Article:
Other special features
The balance sheet date is decisive for a large number of other accounting decisions.
- For example, the BFH decided on the problem of the so-called in- phase activation of dividend entitlements that “a corporation that has a majority stake in another corporation cannot activate dividend entitlements from a profit appropriation that has not yet been resolved on the balance sheet date”. Subsidiaries must therefore have decided on the appropriation of profits by their parent company's balance sheet date.
- At the same time, however, results of holdings in partnerships must be taken into account at the same time in accordance with the mirror image theory.
- A mutual contractual relationship that is still aimed at a mutual exchange of services on the balance sheet date is to be treated as a pending transaction . This is usually the case if both contractual partners have not yet started to fulfill their contractual obligations on the balance sheet date or one or both contractual partners have only partially fulfilled them. For delimitation issues, it must be decided on the balance sheet date whether and to what extent pending transactions are to be recorded in the balance sheet.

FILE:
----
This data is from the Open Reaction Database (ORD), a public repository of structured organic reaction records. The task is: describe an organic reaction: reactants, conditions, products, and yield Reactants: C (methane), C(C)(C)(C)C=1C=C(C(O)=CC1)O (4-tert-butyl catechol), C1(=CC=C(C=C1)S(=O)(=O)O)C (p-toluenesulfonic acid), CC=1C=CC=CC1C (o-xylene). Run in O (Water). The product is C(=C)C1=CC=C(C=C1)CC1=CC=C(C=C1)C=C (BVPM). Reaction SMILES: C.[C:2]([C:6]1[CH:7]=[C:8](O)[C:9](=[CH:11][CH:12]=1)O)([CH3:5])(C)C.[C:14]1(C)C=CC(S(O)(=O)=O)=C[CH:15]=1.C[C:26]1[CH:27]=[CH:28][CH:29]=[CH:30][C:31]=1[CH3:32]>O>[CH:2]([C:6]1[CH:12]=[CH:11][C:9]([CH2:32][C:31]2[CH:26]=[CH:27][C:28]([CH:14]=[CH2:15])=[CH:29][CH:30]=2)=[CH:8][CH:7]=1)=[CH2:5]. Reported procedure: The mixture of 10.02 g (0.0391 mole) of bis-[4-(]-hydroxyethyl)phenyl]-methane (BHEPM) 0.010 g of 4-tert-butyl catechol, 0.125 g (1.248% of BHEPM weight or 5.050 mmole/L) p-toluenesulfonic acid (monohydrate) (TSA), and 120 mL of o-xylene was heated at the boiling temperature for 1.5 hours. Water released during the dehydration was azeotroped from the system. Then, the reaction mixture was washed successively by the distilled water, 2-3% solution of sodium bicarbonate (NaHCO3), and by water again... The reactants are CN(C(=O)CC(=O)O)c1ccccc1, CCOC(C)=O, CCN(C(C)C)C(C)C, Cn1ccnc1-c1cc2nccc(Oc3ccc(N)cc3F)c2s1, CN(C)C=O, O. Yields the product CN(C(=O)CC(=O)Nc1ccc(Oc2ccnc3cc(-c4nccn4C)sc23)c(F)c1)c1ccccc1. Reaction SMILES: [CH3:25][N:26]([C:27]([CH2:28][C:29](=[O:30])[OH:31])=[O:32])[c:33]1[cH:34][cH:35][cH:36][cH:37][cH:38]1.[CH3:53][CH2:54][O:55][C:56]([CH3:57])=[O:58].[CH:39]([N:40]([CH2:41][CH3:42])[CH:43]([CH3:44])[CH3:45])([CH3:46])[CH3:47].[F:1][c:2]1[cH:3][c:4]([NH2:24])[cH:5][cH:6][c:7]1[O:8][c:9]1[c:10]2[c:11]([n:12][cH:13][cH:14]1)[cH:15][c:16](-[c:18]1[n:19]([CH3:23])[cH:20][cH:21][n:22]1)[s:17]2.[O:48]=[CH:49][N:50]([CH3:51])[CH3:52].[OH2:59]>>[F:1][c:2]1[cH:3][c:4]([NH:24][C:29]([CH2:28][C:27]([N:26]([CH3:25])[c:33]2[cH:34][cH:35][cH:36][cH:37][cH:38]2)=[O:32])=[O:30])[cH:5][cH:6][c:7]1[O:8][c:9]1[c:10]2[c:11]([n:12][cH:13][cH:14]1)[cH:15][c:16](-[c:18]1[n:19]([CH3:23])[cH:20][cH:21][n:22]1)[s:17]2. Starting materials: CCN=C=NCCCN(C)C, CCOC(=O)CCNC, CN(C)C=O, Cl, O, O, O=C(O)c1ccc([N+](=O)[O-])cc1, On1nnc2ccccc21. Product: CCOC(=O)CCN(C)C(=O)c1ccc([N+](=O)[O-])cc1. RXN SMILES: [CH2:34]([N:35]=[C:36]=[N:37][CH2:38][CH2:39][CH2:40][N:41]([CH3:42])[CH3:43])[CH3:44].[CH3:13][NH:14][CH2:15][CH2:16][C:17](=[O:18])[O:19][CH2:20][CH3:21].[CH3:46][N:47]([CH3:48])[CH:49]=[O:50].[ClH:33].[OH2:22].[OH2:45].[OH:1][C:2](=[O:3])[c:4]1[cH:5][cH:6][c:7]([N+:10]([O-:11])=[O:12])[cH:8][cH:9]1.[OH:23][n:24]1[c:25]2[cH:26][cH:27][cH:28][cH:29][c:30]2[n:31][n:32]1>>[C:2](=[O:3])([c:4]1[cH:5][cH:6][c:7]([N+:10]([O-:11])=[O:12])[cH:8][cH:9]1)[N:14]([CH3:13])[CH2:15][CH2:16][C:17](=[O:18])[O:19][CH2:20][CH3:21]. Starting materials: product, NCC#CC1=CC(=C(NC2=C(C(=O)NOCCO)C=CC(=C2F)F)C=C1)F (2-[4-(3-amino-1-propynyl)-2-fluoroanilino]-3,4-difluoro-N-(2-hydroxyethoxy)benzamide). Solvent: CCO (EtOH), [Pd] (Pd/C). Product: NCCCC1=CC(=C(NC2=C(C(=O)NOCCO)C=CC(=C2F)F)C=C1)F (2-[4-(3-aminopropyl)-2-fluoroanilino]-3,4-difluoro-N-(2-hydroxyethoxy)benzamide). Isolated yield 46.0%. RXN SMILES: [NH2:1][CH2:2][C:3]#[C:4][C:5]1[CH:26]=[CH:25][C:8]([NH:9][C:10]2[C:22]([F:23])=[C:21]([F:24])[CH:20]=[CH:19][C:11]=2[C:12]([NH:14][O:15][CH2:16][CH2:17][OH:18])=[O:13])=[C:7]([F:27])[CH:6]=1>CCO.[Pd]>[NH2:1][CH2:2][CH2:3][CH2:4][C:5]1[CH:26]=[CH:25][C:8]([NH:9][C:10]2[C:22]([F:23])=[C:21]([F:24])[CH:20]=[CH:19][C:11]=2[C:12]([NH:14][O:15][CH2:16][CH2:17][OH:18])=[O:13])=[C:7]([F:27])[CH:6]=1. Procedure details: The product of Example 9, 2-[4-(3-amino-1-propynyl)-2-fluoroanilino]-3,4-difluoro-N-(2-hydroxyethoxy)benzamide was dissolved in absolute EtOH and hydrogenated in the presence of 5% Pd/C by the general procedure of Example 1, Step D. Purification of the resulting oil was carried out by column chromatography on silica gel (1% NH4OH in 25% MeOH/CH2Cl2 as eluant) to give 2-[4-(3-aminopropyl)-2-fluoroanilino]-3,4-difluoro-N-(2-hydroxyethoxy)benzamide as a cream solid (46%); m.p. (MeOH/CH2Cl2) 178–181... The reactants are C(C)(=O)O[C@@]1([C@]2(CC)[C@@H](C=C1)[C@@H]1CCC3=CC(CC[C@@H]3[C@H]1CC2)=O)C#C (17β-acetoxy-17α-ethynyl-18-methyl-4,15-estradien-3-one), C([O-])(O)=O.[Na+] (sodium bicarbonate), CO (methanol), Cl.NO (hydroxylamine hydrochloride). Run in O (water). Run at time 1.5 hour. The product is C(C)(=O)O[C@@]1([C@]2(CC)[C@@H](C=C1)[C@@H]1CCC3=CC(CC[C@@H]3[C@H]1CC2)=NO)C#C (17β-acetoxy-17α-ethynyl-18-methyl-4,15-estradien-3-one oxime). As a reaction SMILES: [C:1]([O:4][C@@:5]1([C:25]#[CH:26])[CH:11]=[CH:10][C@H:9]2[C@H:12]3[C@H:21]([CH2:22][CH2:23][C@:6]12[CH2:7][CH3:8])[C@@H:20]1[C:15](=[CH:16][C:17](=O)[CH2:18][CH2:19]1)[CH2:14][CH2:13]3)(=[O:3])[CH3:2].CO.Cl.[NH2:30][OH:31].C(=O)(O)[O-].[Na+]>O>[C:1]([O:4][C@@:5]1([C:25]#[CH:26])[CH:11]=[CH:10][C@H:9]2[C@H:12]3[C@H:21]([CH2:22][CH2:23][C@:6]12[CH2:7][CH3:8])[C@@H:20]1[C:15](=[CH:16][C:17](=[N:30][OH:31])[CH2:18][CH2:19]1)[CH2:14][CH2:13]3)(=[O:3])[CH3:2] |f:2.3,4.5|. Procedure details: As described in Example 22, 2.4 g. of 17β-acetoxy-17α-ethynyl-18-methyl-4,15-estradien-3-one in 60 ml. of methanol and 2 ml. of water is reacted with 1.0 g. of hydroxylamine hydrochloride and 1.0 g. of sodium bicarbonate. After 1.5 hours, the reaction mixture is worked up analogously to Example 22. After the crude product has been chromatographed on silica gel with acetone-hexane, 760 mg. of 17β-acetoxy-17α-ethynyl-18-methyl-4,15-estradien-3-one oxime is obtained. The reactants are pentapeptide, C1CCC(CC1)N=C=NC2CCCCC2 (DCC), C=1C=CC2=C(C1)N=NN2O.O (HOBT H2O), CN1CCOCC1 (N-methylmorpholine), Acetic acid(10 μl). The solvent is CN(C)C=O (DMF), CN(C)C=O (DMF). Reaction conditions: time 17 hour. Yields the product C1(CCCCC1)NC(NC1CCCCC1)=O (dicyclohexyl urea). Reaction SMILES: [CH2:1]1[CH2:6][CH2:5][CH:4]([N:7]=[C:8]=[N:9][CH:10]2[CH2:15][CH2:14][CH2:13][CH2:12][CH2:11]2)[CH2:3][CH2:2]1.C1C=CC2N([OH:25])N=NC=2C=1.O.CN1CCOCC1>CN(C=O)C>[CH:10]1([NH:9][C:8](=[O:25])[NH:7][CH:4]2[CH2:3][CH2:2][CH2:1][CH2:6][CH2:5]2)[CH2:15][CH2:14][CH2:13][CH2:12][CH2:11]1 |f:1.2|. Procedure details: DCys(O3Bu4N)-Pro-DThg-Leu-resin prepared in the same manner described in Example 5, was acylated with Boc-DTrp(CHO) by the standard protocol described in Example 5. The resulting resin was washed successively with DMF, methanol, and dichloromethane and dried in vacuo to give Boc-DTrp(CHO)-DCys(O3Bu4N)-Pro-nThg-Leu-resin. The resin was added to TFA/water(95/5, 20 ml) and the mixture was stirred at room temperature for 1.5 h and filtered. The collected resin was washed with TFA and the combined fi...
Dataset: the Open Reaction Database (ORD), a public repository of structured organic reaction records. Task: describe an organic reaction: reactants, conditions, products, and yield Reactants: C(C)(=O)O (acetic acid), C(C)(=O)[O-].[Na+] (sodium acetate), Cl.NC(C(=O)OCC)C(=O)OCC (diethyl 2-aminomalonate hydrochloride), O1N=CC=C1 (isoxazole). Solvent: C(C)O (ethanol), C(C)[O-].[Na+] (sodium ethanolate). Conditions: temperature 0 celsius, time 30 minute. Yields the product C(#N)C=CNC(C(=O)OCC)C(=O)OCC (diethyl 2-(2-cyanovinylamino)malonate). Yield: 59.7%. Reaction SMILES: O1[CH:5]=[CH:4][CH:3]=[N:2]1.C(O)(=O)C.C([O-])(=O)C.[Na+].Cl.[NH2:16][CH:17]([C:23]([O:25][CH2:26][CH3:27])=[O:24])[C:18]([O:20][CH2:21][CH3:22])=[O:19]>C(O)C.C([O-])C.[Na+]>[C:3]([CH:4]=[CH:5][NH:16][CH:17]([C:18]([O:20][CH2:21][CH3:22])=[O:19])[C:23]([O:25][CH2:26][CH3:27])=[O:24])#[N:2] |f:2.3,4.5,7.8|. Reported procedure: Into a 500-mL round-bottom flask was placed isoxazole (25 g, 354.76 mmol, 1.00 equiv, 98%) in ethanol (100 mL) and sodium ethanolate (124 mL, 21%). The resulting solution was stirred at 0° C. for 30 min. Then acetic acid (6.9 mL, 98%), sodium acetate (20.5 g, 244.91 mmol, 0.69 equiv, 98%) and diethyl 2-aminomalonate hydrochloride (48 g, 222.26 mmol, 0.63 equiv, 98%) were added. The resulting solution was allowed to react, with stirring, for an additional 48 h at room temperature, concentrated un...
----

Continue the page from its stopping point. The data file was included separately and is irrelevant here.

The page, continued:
- Like the fact of the (partial) fulfillment of a claim after the balance sheet date, the later elimination of a risk from a guarantee credit can therefore already lighten its book value on the balance sheet date. This is not a mere “value-influencing” or “value-creating” circumstance of the following financial year. For the "clarifying" evaluation of the balance sheet items to be reported, the end of the balance sheet preparation and thus the day on which the financial statements are signed by the responsible body is decisive. The IFRS do not explicitly recognize such a reference date principle, but it results from numerous individual regulations.
- Hans Adler, Walter Düring, Kurt Schmaltz: Accounting according to international standards , § 252 HGB marg. 42.
- BFH judgment of August 14, 1975 BStBl. II 1976, p. 88.
- Günter Wöhe: Introduction to General Business Administration , 17th edition 1990, p. 1159.
- R 30 para. 1 EStR
- Gottfried Bähr, Wolf F. Fischer-Winkelmann, Stephan List: Bookkeeping and Annual Accounts , 2006, p. 15.
- Gottfried Bähr, Wolf F. Fischer-Winkelmann, Stephan List: Bookkeeping and Annual Accounts , 2006, p. 17.
- BFH decision of August 7, 2000, Federal Tax Gazette. II 2000, p. 632.
- BFH judgment of December 18, 2002 IR 17/02, BFHE 201, 234, BStBl. II 2004, 126, under II.2.
- BFH judgment in BFHE 203, 319, BStBl. II 2003, p. 941.
- BFH judgment in BFHE 109, 55, BStBl. II 1973, p. 485.
- BFH judgment of October 22, 1991 in BFH / NV 1992, p. 449.
- Paul Kirchhof, Hartmut Söhn, Rudolf Mellinghoff: Income Tax Act , § 6 marginal no. A 136.
- Wolfgang Amadeus Dietrich Schlaak: The key date principle in the annual financial statements according to HGB, IFRS ... , 2005, p. 232.